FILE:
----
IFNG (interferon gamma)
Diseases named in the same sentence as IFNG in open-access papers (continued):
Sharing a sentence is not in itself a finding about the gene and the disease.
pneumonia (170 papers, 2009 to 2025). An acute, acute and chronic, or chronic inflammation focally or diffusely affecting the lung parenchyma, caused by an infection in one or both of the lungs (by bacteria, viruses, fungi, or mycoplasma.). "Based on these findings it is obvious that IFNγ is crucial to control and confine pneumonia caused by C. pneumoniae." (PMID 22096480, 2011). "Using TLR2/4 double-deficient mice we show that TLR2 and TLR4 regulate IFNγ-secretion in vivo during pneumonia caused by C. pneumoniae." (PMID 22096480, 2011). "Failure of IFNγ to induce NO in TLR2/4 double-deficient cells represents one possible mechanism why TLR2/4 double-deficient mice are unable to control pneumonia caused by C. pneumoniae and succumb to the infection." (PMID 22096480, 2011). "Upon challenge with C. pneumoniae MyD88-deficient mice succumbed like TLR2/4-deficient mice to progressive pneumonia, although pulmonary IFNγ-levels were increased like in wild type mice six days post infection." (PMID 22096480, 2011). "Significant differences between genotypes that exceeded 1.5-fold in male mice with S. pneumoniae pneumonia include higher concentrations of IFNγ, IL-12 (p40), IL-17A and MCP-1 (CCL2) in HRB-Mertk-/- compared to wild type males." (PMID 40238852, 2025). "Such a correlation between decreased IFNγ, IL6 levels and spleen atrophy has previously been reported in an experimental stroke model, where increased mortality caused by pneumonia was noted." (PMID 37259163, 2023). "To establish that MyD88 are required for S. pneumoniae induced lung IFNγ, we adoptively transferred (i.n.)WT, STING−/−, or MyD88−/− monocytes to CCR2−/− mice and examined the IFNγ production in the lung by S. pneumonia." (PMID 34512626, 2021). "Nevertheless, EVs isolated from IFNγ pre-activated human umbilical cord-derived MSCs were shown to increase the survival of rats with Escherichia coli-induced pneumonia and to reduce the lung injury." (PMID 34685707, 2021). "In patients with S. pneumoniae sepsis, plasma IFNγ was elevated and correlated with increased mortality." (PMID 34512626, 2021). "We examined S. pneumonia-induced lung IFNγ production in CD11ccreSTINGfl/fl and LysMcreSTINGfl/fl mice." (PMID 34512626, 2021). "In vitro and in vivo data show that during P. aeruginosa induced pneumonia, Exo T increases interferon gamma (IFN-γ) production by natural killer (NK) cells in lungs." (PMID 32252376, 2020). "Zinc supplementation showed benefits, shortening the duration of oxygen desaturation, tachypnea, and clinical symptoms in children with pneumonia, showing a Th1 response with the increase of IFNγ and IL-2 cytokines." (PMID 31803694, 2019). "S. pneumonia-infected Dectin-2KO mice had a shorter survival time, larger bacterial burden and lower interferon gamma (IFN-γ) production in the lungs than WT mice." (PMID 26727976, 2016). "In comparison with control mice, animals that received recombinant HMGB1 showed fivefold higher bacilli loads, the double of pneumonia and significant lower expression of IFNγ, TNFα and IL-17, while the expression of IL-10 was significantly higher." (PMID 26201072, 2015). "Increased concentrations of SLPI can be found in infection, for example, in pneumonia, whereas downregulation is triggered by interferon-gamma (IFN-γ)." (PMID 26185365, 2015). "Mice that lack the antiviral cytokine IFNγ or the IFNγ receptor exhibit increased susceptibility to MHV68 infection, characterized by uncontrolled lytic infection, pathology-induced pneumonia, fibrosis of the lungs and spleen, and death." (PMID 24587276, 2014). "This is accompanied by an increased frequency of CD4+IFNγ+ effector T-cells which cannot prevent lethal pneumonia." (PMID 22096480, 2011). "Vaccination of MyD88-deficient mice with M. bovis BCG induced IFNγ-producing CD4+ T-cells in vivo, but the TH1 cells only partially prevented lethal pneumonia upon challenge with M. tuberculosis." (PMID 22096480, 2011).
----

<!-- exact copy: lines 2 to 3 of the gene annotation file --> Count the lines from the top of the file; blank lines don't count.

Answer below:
Diseases named in the same sentence as IFNG in open-access papers (continued):
Sharing a sentence is not in itself a finding about the gene and the disease.